Rachel Gerlik (Michaela Eshek), the widowed mother of two beautiful teenage daughters, who wants to join the founding group of a new religious settlement in the West Bank. She must first convince the acceptance committee that she is worthy, but without a husband finds it challenging. Her daughters feel alienated from her, especially her desire to move to the West Bank, and her daughter Tami (Hani Furstenburg) finds herself attracted to a boy named Rafi from a youth movement. But when an incident at a campfire spirals into malicious, untrue rumors about Tami, Rachel has to figure out how to save her daughters, save their future, and figure out how to move forward.
Starring: Michaela Eshet as Rachel Gerlik, Hani Furstenberg as Tami Gerlik, Moshe Ivgy as Yossi, Maya Maron, Oshri Cohen as Rafi, Yehoram Gaon as Moshe Weinstock, Avi Grainik as Oded, Edith Teperson, Assi Dayan as Motkeh
Miriam is heartbroken because she cannot bury her husband, who committed suicide, in the cemetery of the moshav her family founded. Ana, who has traveled from Russia to bury her father’s ashes in the same cemetery, also runs into roadblocks, and, to her surprise, falls in love. Despite a number of ingenious attempts, the efforts of the two women are thwarted at every turn. Can they succeed against the cemetary politics? This bittersweet comedy leaves a warm, haunting feeling that continues on after the film ends.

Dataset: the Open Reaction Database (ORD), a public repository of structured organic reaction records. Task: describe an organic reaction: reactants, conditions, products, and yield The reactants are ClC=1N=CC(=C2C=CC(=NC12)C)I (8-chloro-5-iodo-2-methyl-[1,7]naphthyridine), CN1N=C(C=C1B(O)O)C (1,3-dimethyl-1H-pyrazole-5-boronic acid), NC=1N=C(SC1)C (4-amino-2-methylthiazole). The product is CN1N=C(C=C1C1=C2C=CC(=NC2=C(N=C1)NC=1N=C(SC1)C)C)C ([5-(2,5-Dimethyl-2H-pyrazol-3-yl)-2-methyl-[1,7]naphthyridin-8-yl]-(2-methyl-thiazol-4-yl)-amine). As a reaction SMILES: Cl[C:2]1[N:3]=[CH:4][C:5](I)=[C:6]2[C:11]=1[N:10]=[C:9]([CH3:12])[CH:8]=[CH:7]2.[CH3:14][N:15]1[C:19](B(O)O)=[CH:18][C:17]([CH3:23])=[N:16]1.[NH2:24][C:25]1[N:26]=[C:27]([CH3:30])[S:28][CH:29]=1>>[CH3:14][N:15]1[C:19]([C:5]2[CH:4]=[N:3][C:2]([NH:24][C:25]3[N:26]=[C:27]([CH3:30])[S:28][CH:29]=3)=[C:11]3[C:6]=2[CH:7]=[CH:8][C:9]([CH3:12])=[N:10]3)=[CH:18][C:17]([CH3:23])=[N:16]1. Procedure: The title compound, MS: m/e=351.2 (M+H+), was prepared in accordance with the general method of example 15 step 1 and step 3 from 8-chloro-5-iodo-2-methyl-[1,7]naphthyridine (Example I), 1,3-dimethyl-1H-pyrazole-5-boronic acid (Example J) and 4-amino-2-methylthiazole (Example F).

In contemporary Jerusalem, a small Jewish family leads an ordinary life until, after a car accident, the father mysteriously disappears. They all deal with his absence and the difficulties of everyday life as best they can. While the adults take refuge in silence or traditions, the two children, Menachem and David, seek their own way to find their father...
Ever since seventeen-year-old Rachel Levy, an Israeli, was killed years ago in Jerusalem by a Palestinian suicide bomber, her mother Abigail has never found peace. Levy's killer was Ayat al-Akhras, also seventeen, a schoolgirl from a Palestinian refugee camp several miles away. The two young women looked unbelievably alike. To Die In Jerusalem unabashedly explores the Palestinian-Israeli conflict through the personal loss of two families, cluminating in an emotionally charged meeting between the mothers of the girls--reflecting the conflict as seen through their eyes. But some emotional chasms are too large to cross.